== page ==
So, I Read This Book Today

Editing, Proofreading, Reviewing and Other Stuff



Copper Sun by Sharon M. Draper – And Other Stuff

I owe everyone an apology, as this book was on the Audible Daily Deal today, and I missed getting it posted. Bad Leiah! No Biscuit!

It’s been a hard week for me – not an excuse, just an explanation. My HiJinx is going downhill. Well, she is nearly 12, which is amazing for a Boxer – jinxballinmouththey usually hit about 10 and simply fade away. So I have been lucky – but with so much loss lately I find myself hanging on to her. So, sleep has been a matter of a few minutes here and there so that she doesn’t slip away while I sleep. Selfish, I know. But my housemate was home today, so I slept for hours on end knowing she would wake me if anything happens.

Sex Trafficking by HARO21
Photo courtesy of All rights reserved. HARO21

So, Back to Copper Sun. This looks like a really terrific listen. It actually caught my attention more than some because of what is going on in “the world today. Americans seem to have a built-in filter – a filter which wipes their brains of the fact that, while we kick and scream and come off all “Holier-than-Thou” when it comes to the “we are perfect when it comes to human rights” scenario. We aren’t, and we never were. Slaughter of the Native Americans, Slavery, our history is checkered, to say the least. Even today, slavery is rampant – though now it is white women and children who are the victims in massive sex trafficking rings.

Yes, we need to help the victims in other countries. But we also need to acknowledge our own history – and help the victims who still exist in America today.


draperWritten by: Sharon M. Draper

  • Narrated by: Myra Lucretia Taylor
  • Length: 8 hrs and 57 mins Unabridged Audiobook
  • Fifteen-year-old Amari witnesses the murder of her family and the destruction of her remote African village. She endures countless humiliations as she is beaten, branded, and forced to board a slave ship. The atrocities continue as she struggles through endless days of backbreaking work and daily degradation on a plantation.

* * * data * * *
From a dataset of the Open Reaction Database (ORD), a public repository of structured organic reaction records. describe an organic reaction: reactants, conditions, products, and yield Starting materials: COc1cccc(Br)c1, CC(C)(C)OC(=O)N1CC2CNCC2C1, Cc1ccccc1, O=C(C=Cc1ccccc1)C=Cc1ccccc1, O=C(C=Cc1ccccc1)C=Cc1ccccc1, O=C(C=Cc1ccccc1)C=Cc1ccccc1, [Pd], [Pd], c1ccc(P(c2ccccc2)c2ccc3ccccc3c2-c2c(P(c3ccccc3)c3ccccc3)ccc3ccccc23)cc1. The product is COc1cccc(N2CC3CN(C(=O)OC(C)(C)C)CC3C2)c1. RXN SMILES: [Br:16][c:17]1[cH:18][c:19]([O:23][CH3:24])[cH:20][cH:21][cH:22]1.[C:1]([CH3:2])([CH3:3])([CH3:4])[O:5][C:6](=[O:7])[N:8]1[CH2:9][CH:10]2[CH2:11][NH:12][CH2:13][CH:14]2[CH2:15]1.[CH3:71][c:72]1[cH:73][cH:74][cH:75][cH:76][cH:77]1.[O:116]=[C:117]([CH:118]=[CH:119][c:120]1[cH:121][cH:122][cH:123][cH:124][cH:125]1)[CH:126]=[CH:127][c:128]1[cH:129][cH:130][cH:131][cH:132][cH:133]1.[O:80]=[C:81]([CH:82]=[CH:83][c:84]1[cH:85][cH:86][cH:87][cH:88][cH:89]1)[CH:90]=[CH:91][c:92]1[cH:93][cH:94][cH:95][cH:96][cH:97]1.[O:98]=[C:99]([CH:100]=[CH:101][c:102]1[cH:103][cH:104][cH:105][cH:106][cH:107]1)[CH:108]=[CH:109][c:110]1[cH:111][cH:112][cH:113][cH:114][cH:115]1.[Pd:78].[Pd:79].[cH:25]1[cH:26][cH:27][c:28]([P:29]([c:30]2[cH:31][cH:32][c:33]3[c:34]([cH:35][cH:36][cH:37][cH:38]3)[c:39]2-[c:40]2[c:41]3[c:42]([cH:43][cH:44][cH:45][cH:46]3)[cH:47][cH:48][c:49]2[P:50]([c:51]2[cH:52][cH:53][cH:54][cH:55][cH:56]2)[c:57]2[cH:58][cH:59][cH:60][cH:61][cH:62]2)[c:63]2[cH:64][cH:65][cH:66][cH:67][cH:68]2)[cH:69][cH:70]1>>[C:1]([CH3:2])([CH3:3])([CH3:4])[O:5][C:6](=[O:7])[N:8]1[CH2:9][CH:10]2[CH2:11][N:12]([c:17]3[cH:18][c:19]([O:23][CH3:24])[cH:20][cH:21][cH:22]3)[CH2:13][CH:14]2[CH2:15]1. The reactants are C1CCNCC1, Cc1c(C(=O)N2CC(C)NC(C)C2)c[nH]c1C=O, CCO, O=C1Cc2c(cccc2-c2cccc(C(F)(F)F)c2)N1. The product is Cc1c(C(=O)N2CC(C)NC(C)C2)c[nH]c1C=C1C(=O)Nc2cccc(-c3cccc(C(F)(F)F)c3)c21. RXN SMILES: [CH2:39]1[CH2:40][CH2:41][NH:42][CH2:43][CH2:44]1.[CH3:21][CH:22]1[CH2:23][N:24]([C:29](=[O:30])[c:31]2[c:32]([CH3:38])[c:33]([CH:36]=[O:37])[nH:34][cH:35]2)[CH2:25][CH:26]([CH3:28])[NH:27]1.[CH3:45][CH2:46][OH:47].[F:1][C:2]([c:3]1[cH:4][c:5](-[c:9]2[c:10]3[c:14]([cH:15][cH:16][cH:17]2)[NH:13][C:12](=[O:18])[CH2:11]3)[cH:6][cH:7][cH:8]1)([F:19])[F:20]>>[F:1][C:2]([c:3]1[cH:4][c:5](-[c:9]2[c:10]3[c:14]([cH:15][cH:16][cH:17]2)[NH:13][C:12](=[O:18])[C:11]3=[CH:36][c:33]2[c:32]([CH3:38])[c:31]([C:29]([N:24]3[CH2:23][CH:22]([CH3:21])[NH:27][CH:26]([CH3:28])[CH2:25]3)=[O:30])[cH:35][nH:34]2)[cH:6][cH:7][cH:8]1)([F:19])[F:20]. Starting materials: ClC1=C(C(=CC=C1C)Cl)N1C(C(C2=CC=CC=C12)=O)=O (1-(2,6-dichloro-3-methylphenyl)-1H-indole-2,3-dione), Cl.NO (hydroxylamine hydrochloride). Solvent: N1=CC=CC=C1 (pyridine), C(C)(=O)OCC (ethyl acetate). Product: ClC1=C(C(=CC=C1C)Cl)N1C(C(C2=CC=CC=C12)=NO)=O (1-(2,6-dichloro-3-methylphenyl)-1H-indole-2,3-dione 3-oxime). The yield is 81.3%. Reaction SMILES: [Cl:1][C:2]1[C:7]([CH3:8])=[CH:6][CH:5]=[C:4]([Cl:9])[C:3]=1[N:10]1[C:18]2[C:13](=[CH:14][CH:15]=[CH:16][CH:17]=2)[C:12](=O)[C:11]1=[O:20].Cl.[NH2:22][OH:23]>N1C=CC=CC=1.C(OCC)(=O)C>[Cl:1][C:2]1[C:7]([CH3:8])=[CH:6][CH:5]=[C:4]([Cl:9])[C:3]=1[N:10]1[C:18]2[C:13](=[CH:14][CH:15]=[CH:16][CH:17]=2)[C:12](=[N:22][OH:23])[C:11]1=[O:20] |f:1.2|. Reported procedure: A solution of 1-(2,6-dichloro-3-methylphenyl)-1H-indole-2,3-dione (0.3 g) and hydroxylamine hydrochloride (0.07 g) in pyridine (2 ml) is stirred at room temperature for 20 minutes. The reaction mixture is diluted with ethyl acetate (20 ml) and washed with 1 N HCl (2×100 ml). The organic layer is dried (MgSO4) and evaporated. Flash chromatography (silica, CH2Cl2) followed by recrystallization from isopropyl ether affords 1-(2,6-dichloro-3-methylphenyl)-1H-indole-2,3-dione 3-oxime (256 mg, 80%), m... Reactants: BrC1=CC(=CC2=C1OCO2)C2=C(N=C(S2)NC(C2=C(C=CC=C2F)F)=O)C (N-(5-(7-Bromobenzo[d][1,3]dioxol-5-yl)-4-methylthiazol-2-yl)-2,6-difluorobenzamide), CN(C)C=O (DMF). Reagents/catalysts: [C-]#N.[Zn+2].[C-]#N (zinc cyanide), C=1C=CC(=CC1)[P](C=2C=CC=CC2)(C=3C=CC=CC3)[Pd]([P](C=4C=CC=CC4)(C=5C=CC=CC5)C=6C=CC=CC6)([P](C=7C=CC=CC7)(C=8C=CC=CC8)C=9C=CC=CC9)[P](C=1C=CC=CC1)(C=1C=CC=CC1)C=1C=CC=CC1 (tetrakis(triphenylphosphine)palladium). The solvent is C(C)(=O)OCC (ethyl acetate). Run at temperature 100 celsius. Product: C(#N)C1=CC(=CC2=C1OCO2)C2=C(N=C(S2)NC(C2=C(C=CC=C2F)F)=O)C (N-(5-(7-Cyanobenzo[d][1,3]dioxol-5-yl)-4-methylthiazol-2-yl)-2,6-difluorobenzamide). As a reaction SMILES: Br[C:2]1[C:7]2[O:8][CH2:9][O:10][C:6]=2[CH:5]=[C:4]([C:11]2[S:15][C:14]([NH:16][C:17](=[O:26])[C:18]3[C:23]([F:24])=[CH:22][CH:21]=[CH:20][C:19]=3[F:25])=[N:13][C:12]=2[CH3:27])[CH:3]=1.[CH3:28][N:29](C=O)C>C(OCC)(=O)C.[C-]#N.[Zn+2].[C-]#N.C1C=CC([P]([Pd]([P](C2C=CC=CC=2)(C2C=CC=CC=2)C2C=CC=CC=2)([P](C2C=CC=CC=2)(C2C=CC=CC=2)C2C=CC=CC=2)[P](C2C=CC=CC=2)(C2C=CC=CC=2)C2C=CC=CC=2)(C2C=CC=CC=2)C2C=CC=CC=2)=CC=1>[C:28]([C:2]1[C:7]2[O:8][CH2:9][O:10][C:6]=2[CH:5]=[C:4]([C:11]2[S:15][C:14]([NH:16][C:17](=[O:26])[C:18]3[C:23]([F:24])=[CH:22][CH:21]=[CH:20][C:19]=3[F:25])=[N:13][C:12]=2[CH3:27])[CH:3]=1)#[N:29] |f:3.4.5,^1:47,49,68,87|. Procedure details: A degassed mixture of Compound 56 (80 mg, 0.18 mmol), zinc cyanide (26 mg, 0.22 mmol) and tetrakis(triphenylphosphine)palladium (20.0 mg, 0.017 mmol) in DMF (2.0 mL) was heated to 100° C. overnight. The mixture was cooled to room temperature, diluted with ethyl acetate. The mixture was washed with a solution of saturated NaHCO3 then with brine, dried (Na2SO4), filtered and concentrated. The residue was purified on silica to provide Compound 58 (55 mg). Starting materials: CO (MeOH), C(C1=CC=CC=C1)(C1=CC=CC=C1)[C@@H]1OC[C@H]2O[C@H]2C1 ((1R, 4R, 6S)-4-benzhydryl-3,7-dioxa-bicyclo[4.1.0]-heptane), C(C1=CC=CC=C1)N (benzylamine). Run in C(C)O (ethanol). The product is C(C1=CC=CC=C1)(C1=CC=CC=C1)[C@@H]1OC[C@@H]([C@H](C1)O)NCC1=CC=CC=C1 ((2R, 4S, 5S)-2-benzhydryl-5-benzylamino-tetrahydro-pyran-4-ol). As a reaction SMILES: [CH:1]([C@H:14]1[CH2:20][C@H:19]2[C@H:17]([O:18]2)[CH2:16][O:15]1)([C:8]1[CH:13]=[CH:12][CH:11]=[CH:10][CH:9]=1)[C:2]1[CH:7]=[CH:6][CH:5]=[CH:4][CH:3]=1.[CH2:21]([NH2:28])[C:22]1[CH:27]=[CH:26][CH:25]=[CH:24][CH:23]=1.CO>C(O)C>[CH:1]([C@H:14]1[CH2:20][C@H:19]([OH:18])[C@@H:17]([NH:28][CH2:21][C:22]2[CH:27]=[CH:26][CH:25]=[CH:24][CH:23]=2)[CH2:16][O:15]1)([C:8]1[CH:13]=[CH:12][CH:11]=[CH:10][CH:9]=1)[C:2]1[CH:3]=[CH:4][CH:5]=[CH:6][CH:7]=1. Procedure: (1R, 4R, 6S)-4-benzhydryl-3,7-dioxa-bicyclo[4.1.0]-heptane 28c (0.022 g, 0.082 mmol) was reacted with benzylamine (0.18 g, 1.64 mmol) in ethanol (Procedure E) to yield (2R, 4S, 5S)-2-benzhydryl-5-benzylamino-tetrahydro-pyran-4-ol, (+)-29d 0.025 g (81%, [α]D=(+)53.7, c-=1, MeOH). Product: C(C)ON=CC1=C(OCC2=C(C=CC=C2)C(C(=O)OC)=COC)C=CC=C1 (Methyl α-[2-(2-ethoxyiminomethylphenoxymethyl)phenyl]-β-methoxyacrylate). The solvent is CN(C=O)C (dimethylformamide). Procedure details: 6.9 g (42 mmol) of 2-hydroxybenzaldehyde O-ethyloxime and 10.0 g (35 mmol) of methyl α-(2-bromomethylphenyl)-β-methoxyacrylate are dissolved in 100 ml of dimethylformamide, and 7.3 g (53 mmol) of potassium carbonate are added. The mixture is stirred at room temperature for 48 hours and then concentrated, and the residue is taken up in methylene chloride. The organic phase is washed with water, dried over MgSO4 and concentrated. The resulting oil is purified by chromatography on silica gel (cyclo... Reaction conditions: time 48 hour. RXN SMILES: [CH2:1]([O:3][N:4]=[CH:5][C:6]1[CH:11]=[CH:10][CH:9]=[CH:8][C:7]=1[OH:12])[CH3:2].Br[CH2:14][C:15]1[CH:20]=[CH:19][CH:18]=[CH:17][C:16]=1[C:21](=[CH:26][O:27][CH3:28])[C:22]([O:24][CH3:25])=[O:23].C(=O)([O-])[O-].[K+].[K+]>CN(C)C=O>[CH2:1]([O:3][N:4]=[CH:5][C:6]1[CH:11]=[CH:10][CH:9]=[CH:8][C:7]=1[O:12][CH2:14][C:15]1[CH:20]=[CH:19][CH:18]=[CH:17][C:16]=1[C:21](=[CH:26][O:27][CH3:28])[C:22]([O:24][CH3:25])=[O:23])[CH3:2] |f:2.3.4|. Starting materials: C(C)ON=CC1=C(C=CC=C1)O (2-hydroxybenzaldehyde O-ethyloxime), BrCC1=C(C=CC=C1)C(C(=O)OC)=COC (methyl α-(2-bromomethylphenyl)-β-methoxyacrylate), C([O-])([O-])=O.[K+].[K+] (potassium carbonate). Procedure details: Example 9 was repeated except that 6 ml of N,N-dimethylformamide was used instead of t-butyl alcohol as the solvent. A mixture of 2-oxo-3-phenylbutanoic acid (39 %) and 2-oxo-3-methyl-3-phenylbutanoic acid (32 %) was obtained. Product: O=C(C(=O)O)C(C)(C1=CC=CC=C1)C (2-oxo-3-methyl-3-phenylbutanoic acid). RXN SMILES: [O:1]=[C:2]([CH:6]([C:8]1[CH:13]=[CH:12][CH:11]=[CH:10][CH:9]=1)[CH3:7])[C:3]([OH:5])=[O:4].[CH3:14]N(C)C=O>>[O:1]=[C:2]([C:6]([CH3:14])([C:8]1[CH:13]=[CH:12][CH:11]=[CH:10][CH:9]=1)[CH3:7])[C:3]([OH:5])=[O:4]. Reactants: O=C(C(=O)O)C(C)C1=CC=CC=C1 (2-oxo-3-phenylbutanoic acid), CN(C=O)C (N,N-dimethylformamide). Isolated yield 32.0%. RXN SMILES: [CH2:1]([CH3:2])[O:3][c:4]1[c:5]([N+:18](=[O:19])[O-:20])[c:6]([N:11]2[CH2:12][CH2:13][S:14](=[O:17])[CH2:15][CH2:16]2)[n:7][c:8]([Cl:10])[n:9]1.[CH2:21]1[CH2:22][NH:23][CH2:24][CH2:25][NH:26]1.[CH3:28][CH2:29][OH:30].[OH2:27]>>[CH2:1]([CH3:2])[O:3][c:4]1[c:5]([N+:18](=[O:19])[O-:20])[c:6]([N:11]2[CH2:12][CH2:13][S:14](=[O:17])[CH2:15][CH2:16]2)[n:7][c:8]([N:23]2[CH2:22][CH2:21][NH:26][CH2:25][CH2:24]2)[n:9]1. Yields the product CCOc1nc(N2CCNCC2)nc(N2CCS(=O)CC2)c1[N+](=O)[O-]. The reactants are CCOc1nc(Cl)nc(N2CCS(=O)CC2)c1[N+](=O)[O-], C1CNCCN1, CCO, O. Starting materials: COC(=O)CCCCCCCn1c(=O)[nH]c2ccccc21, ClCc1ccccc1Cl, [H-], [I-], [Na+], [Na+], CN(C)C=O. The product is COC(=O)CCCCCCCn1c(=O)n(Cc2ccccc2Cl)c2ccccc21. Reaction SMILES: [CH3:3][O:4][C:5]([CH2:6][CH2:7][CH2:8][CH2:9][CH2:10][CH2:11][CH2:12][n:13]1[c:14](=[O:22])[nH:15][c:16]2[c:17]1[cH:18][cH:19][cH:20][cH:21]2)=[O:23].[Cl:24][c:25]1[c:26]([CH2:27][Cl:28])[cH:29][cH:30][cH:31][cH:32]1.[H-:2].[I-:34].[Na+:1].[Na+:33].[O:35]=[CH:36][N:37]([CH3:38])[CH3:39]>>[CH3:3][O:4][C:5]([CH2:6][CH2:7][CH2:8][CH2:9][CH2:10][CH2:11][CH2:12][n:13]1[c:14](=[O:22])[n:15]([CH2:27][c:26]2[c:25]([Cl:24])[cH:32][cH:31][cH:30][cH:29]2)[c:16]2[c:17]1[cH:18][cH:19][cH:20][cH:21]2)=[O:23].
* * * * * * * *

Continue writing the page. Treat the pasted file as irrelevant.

Photo courtesy of Robert E. Howard. All rights reserved.

    Somehow, through it all, Amari’s hopes and dreams survive, because there are moments of kindness from an indentured white girl, Polly, and the gentle wife of the plantation owner. Amari and Polly find that by working together, freedom could be possible.

    In this well-researched novel, award-winning author and educator Sharon M. Draper successfully embarks upon historical fiction to explore plantation life.

    ©2006 Sharon M. Draper; (P)2006 Recorded Books, LLC


Review: The Vines By Christopher Rice

You want to believe that there’s one relationship in life that’s beyond betrayal. A relationship that’s beyond that kind of hurt. And there isn’t.Caleb Carr

vinesCaitlin Chaisson has been betrayed, in the most horrible ways, all of her life. Her family and her husband have used and abused her since childhood. Her own father tried to pay her best friend to marry her. Well, she may be rich, but being ugly made her a victim of her family’s humiliating treatment since her birth. But when she walks in on her husband having sex with gold-digger in the bathroom during her birthday party, well, what happens next will open the door to an old, old evil. An evil that is determined to give birth.

I haven’t read Christopher Rice before, but after reading The Vines, I will be looking up his other books. This falls easily within the horror genre, with quite creative “monsters” – but as much as the horror-story monsters are scary in their own right, the monstrous humans were actually just as scary. No, scratch that. The human monsters were more scary. Hatred, bigotry, murder, all those human emotions are there, as well as betrayal and humiliation. And deep, deep hatred.

The history of African Slaves in Louisiana is a big part of the story – and that story one of horror that even the most scary of the written genre cannot touch.  For all the American preaching about the horrors and despair in other countries, our own history is filled with rivers of blood, pain and death to rival any third-world country’s history of warlords and genocide.

I highly recommend the book. It is odd, quirky, scary and above all beautifully and atmospherically written. Well worth your time.

I receive this book from the publisher in return for a realistic review. If you like my review, please choose “This Review Was Helpful” when the book posts to on October 21! Thanks!

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